A draft bill will be introduced in the Legislative Council in the first quarter next year following a public consultation that began yesterday. Views will be sought until January 28.

"By setting up these regulations, we hope to increase the transparency of the property market. It is a must at any time, regardless of market conditions," said Eva Cheng Yu-wah, Secretary for Transport and Housing.

The proposed laws - covering the sale of all first-hand uncompleted and completed residential properties - will be enforced by a new authority under the housing branch of the Transport and Housing Bureau.

Under the proposals, developers must only state the unit price of flats based on saleable area only, and not mention the gross floor area, for which there is no standard definition in the industry.

They must also comply with specific font size requirements for sales brochures.

In addition, developers will not be allowed to reserve flats for potential buyers before releasing price lists.

To give potential buyers in general a clearer picture of prices, the government proposes that a minimum number of units be included in the first and subsequent price lists.

In a developments of up to 100 units, each price list must contain at least 30 flats. And in bigger projects, the prices of at least half of the total units must be listed in the first price list.

Developers must list the prices of at least 10 percent of units on each subsequent price list.

The proposed measures also require the developer to continue the existing practices, such as releasing brochures at least seven days before sales begin, and the price list three days in advance.

For first-hand uncompleted and completed residential properties sold on an en bloc basis - the whole project or whole building - requirements related to sales brochures, price lists and show flats can be waived since the buyers are not the public.

However, transaction information has to be made public. Developments under the new and old Home Ownership Scheme are exempt.
__________________
Hong Kong Photo Gallery - Click Here for the Hong Kong Galleries

World Photo Gallery - | St. Petersburg, Russia | Pyongyang | Tokyo | Istanbul | Dubai | Shanghai | Mumbai | Bangkok | Sydney

New York, London, Prague, Iceland, Rocky Mountains, Angkor Wat, Sri Lanka, Poland, Myanmar, and much more!
hkskyline no está en línea   Reply With Quote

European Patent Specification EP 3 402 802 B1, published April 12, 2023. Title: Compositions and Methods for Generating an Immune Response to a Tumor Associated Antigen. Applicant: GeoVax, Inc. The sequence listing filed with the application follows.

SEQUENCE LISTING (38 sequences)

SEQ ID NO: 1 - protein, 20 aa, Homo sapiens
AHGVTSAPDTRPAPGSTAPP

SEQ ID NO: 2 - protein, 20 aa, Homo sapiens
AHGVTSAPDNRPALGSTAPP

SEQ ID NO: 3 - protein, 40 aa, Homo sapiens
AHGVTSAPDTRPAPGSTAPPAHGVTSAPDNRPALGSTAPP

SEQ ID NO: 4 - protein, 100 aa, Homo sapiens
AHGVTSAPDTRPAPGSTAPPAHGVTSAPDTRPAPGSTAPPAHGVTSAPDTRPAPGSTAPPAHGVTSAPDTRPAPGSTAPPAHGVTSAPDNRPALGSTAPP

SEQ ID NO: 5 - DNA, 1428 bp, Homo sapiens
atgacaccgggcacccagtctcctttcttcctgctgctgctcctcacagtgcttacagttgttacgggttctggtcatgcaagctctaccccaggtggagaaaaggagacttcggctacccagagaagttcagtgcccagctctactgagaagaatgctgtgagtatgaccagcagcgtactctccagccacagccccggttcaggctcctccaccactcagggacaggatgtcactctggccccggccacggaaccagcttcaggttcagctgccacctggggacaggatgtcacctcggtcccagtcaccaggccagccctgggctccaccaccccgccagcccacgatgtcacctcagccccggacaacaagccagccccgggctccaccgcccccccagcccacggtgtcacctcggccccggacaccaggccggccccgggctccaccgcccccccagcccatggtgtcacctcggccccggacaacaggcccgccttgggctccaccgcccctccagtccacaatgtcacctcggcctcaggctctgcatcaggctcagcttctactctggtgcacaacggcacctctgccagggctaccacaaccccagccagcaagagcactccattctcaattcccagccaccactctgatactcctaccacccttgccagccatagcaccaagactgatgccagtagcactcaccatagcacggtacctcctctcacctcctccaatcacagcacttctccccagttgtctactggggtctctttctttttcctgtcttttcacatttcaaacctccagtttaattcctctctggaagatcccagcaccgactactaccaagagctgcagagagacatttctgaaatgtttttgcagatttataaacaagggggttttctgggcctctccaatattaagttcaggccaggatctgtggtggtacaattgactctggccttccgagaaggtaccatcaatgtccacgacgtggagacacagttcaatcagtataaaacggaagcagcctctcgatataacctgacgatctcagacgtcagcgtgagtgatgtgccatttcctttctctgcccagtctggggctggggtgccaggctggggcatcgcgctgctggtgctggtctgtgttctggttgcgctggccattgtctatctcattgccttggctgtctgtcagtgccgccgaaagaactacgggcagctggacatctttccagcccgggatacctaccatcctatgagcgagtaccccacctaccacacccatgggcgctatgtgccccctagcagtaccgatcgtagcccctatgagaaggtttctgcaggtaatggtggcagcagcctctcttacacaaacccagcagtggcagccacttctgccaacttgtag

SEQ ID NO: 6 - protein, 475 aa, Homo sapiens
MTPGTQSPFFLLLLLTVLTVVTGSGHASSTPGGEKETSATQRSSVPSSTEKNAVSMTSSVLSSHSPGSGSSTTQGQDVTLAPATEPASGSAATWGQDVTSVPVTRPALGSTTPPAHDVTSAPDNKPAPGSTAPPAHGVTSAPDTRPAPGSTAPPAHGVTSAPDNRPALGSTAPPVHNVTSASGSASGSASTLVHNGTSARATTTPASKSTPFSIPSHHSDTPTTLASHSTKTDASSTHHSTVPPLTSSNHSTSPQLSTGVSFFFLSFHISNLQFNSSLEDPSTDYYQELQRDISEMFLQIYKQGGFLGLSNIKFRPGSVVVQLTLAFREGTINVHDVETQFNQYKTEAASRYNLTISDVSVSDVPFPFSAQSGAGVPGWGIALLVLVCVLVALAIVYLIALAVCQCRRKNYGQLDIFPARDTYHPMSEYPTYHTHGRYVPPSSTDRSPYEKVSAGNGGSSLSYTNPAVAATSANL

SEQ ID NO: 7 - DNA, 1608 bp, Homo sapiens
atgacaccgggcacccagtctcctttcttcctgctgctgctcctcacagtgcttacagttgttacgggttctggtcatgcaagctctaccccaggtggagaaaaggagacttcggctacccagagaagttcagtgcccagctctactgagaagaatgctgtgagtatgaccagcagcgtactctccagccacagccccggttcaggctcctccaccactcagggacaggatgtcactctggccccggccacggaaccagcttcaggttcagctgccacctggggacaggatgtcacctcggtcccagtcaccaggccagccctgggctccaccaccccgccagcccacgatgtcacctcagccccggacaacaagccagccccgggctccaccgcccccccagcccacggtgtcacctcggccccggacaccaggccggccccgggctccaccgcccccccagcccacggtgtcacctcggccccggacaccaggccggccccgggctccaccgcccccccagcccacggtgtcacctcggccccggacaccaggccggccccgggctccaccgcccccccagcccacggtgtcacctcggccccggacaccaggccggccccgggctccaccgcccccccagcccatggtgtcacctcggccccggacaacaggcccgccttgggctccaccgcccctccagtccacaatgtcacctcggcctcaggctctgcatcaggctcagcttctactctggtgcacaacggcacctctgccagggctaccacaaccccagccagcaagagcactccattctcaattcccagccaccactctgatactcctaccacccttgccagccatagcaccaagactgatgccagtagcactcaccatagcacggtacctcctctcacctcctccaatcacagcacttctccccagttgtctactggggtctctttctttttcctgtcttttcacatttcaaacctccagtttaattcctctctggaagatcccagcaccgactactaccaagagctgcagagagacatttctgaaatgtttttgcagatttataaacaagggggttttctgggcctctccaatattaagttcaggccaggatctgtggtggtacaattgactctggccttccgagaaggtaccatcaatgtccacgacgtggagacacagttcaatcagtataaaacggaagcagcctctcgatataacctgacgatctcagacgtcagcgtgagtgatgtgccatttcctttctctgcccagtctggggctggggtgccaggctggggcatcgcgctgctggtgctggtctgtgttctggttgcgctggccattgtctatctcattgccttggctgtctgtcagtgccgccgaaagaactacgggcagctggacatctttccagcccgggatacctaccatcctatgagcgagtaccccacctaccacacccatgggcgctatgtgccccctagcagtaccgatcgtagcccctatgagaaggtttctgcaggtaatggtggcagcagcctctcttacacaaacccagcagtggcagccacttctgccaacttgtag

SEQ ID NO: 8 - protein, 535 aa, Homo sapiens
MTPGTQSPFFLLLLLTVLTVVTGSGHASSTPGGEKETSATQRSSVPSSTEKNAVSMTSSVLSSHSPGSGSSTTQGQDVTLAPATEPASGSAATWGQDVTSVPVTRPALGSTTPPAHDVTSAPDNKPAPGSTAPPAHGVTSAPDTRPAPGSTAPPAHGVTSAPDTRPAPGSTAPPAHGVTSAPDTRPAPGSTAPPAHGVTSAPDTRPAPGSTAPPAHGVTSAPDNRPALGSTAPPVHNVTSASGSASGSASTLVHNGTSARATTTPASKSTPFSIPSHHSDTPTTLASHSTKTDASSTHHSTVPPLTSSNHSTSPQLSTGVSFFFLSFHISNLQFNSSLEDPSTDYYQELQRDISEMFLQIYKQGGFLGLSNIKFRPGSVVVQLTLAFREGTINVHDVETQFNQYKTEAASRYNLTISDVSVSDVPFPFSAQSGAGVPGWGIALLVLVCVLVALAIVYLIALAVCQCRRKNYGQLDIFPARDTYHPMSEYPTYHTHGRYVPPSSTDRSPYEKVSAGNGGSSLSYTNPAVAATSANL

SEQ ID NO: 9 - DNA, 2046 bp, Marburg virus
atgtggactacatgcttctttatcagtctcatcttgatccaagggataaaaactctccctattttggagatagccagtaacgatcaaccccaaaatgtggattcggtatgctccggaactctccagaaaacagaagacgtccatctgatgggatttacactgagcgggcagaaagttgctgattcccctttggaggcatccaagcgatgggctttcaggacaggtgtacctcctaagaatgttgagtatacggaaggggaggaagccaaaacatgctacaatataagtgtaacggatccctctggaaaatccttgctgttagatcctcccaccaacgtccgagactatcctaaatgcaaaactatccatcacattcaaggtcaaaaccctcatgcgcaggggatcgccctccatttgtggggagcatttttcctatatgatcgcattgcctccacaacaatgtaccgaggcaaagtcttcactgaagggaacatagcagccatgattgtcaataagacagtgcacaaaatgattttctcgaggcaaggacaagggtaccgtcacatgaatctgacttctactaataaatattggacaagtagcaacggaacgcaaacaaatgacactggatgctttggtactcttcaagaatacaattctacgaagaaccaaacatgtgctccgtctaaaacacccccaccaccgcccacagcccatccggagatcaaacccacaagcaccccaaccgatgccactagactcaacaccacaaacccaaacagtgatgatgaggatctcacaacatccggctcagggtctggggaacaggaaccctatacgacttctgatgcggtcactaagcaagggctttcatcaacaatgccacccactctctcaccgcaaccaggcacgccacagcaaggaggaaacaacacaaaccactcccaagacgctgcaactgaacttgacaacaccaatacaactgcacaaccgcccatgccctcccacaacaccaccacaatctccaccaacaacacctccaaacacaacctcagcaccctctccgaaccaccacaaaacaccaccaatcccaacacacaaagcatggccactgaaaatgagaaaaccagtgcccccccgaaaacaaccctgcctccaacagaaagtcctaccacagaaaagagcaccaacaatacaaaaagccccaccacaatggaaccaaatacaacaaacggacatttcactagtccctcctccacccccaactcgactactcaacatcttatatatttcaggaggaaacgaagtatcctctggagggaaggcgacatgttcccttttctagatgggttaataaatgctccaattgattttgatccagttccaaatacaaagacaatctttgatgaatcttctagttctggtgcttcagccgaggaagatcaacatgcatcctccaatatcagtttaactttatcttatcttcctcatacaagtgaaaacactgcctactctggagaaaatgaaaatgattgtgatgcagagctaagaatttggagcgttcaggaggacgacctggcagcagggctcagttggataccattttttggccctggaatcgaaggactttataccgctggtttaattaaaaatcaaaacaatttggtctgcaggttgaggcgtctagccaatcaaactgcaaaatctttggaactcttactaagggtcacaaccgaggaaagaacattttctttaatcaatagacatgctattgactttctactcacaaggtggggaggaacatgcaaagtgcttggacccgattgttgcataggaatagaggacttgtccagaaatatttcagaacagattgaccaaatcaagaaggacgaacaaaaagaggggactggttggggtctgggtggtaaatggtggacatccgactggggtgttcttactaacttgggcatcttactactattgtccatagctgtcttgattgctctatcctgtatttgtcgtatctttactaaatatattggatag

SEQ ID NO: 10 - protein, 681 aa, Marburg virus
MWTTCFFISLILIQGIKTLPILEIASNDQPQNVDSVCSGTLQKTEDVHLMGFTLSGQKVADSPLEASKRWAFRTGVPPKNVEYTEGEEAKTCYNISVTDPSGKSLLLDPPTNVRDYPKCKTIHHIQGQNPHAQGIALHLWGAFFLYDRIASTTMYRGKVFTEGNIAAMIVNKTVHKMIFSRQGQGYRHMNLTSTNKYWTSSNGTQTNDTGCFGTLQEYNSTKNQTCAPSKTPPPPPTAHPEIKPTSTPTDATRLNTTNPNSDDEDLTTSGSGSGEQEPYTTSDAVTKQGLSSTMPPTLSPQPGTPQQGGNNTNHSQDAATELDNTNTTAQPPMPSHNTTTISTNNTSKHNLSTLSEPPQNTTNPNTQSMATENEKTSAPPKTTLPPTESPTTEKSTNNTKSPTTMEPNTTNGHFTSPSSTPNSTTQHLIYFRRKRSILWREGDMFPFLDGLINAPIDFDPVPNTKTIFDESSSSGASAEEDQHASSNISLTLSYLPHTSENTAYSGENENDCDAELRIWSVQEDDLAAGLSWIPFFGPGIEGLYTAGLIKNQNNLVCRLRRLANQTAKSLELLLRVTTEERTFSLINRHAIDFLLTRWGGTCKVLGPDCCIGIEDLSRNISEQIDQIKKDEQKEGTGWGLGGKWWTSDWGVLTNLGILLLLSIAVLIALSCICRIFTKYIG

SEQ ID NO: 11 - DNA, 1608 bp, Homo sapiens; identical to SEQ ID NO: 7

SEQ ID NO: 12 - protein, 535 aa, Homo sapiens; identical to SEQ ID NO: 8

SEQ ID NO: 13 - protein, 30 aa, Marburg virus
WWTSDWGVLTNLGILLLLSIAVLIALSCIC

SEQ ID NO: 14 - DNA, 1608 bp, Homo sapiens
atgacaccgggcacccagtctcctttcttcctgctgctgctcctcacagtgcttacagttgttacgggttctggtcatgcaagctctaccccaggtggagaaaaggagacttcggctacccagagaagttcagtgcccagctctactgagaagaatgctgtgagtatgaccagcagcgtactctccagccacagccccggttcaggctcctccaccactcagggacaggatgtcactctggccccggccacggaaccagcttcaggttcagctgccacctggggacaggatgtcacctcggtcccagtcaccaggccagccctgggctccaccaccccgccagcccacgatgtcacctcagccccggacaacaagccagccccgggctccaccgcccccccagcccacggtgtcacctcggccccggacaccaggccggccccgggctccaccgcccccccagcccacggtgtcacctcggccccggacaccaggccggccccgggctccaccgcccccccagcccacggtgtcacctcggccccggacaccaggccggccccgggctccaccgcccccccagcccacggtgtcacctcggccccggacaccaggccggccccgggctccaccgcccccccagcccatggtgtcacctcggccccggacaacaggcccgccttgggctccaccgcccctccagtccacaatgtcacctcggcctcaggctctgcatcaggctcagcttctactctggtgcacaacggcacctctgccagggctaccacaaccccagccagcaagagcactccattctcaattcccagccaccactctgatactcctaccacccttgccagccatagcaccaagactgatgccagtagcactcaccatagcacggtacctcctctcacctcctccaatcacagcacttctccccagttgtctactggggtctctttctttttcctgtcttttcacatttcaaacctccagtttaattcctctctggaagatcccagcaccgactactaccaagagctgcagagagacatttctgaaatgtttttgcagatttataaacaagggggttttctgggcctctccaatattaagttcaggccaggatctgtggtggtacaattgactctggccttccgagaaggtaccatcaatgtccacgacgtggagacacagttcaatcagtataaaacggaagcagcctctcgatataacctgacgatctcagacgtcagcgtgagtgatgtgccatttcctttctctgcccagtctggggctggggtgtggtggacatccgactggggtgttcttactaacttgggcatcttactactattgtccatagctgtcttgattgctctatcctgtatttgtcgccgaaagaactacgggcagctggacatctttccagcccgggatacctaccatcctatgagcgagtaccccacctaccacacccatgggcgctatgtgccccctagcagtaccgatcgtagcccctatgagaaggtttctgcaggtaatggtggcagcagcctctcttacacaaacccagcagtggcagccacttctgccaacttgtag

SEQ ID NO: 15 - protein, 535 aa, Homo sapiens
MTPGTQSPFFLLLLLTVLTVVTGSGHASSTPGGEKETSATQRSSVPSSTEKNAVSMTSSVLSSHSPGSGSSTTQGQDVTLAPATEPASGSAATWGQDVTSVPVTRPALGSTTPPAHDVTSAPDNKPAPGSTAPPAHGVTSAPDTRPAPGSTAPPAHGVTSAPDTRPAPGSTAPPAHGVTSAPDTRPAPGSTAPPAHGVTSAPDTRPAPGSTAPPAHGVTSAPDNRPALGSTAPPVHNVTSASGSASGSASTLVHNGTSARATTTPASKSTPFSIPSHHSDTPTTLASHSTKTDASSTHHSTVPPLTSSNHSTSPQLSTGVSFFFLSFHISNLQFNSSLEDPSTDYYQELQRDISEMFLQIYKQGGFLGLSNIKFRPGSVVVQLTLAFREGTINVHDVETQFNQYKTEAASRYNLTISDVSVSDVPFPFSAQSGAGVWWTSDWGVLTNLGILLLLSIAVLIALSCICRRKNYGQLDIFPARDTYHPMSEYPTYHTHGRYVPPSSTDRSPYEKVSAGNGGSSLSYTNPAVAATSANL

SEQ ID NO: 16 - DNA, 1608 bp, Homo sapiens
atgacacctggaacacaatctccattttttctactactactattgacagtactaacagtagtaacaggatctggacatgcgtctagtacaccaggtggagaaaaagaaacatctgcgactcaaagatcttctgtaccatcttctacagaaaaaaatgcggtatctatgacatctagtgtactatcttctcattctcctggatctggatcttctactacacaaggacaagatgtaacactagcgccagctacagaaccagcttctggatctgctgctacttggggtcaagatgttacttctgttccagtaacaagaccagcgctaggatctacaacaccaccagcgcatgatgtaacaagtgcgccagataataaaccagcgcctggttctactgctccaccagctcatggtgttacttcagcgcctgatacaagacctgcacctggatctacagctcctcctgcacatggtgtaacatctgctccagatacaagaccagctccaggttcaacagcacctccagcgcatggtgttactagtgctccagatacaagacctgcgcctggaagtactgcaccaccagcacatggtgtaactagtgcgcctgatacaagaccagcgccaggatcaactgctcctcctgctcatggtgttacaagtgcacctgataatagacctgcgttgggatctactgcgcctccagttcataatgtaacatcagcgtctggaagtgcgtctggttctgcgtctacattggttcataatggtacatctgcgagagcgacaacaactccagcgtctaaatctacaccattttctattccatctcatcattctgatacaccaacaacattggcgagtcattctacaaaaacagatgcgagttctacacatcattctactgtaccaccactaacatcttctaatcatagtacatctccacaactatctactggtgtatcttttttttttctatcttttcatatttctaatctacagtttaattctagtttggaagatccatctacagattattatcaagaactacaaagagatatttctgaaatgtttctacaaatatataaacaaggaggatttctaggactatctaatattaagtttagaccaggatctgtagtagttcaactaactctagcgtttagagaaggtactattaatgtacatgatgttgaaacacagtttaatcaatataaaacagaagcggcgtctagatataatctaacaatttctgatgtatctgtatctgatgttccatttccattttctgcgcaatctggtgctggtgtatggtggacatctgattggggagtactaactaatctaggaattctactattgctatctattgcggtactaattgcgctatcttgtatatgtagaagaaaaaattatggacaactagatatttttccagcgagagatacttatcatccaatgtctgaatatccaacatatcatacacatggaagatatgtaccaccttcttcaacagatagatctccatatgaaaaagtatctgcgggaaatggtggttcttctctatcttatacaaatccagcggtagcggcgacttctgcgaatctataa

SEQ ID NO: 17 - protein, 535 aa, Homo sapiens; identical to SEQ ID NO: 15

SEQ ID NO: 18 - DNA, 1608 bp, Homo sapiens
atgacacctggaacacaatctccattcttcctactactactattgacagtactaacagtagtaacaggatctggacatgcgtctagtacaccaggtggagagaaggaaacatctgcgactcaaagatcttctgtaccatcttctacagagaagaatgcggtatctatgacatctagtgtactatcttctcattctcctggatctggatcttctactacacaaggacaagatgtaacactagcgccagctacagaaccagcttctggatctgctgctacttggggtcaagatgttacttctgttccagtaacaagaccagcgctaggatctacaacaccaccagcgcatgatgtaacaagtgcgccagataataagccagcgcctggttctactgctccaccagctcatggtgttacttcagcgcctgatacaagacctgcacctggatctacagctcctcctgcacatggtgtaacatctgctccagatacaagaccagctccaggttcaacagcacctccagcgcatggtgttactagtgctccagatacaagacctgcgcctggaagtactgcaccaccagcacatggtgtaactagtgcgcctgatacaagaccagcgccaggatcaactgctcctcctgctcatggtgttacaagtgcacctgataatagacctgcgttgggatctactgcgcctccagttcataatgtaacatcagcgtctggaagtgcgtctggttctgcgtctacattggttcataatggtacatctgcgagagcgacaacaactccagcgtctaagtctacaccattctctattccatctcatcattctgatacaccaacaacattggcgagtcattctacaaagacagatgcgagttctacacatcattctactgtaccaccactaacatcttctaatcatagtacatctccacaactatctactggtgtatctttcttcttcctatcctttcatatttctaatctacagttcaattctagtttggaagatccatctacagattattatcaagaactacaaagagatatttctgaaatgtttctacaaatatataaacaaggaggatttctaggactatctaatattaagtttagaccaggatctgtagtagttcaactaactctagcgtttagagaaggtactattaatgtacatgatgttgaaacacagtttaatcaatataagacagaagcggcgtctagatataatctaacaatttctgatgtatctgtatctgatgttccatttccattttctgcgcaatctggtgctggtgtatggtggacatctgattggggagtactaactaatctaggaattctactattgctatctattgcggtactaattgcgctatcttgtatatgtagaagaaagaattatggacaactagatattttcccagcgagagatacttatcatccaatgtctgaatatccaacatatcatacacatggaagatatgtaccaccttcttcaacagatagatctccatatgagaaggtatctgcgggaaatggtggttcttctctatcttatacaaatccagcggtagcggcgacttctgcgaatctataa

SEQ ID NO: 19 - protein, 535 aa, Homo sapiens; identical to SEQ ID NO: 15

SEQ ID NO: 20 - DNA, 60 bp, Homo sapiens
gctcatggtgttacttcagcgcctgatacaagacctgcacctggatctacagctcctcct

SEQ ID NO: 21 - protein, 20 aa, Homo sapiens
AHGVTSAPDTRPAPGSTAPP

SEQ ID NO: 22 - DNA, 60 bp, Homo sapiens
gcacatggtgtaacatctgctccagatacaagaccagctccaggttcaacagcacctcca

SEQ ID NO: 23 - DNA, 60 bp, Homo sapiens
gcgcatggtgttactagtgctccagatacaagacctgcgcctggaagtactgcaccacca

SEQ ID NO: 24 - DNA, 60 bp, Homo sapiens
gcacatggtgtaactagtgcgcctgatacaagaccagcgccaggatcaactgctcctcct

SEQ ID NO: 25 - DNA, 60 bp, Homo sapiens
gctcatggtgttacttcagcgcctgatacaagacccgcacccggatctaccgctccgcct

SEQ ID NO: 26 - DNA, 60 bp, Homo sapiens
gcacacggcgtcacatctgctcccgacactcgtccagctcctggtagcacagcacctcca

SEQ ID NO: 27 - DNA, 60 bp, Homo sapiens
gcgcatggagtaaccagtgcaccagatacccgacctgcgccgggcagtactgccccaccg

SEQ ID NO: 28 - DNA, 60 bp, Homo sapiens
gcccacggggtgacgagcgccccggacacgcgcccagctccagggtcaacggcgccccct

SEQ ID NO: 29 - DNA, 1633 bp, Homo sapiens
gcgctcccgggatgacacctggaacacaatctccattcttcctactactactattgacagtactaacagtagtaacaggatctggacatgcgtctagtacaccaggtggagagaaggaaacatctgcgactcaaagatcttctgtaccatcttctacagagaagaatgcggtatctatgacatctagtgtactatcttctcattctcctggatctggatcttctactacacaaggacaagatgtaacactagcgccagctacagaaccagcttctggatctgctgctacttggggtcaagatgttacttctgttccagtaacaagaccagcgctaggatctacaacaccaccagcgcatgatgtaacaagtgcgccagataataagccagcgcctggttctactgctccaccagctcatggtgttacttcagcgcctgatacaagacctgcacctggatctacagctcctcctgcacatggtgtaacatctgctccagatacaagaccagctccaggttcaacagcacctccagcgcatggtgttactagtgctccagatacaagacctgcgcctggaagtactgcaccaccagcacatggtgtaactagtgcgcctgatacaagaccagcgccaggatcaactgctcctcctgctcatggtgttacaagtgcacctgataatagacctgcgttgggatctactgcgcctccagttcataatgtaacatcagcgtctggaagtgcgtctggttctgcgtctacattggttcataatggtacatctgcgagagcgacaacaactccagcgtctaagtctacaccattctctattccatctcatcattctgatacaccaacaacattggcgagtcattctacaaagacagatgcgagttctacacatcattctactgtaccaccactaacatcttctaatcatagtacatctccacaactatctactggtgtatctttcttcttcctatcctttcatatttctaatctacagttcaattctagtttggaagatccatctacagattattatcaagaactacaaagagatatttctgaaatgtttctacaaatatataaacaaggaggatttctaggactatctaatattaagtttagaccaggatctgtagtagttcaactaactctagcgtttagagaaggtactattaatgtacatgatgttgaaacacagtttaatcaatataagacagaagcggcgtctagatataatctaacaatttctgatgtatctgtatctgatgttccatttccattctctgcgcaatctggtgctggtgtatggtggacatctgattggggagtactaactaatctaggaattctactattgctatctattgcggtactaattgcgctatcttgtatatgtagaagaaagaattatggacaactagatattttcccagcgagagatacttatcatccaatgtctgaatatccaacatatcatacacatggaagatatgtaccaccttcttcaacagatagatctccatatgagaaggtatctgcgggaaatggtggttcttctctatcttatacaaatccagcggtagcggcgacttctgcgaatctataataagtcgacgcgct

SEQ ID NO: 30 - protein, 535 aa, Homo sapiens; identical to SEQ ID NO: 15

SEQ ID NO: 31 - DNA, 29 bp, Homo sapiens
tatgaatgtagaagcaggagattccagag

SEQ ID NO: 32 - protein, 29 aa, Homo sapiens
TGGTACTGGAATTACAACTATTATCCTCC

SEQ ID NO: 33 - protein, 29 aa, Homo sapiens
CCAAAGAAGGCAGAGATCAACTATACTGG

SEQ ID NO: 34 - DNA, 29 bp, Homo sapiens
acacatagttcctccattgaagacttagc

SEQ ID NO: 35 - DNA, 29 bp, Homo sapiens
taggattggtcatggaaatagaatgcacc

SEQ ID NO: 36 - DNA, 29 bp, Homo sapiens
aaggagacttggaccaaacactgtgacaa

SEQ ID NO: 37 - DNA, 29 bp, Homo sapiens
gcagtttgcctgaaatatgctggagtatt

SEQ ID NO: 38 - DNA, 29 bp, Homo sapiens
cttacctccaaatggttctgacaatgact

Old December 1st, 2011, 06:37 PM   #1297
hkskyline
Hong Kong
 
hkskyline's Avatar
 
Join Date: Sep 2002
Posts: 86,484
Likes (Received): 17796

NT protests trigger urban backlash
Updated: 2011-12-01 07:51
China Daily

Urban homeowners jumped into the fray as the conflict between New Territories villagers and the government rages on over the removal of illegal structures, which erupted into an effigy burning outburst this week.

About 10 representatives from a concern group representing homeowners in private buildings protested outside the Development Bureau's building in Central Wednesday morning.

The demonstrators expressed resentment at villagers' demands, and at their conduct in Monday's angry demonstration. Wednesday's protesters called the action by the villagers "extremely unreasonable".

"What they want is super privileges on top of the concessionary right for 'small houses'," said a member of the concern group, Andrew Wan Siu-kin.

He charged the villagers are becoming an ultra-privileged class in Hong Kong.

Wan said his group wants to "expose the truth" behind the villagers' claims that "small houses" are their traditional right and interest and they are merely protecting their homes.

The "small houses" have nothing to do with New Territories people's tradition, since the program was introduced only in 1972, through the Small House Policy, Wan said, adding it's just a "cushion" policy.

What's more, many "small houses" are not the homes of indigenous villagers, Wan said.

Some have already been sold as luxury houses. A three-story house sells as much HK$8 million, he said.

The concern group said the government should be held responsible for the current difficult situation.

Wan said he believes the Development Bureau's past soft attitude has given "unreasonable expectations" to the "unreasonable demands" of the New Territories villagers.

The group also accused the government of setting double standards toward law enforcement on illegal structures.

Owners of illegal structures on private buildings in urban area are displeased that the government is providing village house owners with a reporting scheme, which doesn't require immediate removal of low-risk structures built before June 18.